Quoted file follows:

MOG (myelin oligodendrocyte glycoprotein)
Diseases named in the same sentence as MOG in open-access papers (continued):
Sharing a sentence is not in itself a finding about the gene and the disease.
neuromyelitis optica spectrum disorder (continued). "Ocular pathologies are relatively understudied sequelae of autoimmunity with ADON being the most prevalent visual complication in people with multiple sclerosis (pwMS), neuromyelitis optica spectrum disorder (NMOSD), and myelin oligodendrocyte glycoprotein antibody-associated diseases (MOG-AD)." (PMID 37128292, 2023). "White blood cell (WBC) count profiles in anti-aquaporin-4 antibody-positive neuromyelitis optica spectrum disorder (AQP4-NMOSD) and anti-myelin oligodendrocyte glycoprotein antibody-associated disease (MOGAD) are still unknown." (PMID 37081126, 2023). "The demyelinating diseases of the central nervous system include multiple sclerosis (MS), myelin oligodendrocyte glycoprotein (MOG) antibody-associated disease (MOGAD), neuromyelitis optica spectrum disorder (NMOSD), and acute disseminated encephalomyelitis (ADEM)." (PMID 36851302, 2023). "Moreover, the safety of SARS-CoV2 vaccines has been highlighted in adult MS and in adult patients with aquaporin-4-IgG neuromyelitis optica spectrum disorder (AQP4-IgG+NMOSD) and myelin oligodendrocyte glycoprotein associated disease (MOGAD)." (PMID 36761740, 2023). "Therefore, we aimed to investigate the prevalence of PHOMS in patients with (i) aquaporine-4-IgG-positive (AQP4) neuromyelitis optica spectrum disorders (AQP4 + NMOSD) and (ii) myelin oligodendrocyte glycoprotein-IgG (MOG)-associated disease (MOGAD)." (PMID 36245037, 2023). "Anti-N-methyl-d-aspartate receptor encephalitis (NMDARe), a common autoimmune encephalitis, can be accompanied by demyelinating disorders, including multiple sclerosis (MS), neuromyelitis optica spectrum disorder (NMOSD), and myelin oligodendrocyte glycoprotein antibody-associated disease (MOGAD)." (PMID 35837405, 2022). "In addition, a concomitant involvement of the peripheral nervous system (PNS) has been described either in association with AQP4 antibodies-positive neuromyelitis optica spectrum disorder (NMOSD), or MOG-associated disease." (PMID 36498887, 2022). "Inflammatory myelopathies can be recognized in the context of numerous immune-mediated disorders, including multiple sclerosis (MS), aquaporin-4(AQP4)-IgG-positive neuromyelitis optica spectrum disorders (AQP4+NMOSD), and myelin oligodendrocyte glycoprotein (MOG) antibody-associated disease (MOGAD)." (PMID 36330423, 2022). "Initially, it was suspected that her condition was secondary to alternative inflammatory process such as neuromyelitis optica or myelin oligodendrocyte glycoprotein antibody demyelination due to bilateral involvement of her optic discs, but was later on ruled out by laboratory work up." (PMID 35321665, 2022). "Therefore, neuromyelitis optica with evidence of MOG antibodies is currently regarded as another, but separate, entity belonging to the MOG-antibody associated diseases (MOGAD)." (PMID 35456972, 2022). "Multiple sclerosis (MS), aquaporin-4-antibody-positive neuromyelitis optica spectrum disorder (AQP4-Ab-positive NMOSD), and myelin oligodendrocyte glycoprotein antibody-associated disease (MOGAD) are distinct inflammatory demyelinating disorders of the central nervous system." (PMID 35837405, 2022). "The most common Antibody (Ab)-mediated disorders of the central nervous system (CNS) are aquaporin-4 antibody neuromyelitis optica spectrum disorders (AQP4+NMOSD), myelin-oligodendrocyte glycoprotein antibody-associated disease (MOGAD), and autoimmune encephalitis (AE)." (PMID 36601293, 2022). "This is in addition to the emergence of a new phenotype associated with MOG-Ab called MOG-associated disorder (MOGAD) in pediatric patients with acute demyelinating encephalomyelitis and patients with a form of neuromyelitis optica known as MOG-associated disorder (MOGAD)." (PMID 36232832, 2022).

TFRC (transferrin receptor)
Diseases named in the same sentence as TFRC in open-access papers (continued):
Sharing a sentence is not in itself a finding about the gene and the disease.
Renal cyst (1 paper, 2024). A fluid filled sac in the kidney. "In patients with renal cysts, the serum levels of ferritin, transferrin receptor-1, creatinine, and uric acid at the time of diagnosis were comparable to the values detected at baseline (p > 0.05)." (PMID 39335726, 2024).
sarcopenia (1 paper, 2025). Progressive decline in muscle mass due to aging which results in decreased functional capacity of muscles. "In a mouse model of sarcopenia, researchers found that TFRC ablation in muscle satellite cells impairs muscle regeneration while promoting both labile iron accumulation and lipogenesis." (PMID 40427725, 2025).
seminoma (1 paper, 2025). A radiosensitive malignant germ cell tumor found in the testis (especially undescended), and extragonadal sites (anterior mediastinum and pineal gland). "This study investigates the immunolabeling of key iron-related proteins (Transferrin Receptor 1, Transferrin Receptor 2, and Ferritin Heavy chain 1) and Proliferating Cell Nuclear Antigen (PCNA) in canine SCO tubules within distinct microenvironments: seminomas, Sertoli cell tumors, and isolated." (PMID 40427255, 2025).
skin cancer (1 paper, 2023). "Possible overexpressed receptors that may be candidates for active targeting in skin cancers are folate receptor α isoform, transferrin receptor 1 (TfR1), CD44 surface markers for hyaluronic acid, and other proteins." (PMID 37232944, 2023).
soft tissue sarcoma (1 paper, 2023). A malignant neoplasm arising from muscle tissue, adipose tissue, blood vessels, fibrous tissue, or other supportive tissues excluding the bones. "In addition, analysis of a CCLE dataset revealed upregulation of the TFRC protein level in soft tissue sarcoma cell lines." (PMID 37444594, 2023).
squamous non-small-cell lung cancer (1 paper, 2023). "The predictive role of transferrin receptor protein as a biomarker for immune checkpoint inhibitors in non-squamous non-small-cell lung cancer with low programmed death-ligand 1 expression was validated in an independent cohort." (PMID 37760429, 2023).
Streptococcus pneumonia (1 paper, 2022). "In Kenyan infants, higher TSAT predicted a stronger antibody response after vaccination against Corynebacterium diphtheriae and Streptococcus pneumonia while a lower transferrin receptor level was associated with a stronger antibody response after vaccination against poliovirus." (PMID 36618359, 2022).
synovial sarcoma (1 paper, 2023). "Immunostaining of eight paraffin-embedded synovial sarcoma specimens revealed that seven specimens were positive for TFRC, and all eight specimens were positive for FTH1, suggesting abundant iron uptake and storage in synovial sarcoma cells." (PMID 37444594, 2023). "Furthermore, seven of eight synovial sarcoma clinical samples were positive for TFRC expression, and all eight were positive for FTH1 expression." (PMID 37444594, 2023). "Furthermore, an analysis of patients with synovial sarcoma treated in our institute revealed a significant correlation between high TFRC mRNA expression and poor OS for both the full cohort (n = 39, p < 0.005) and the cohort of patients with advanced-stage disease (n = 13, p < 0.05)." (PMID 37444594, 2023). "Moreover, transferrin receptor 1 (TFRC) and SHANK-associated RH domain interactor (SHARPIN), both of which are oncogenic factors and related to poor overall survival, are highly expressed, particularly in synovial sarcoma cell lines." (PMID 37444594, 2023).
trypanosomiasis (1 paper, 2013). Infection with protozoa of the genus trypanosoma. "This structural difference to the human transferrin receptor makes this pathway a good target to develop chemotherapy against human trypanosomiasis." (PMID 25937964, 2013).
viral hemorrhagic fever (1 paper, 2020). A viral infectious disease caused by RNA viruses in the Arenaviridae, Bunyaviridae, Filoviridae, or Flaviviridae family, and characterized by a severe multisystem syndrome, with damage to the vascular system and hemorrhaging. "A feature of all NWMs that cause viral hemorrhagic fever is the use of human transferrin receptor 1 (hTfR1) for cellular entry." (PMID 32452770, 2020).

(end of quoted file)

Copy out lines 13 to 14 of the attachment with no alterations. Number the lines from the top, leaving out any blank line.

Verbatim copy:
squamous non-small-cell lung cancer (1 paper, 2023). "The predictive role of transferrin receptor protein as a biomarker for immune checkpoint inhibitors in non-squamous non-small-cell lung cancer with low programmed death-ligand 1 expression was validated in an independent cohort." (PMID 37760429, 2023).
Streptococcus pneumonia (1 paper, 2022). "In Kenyan infants, higher TSAT predicted a stronger antibody response after vaccination against Corynebacterium diphtheriae and Streptococcus pneumonia while a lower transferrin receptor level was associated with a stronger antibody response after vaccination against poliovirus." (PMID 36618359, 2022).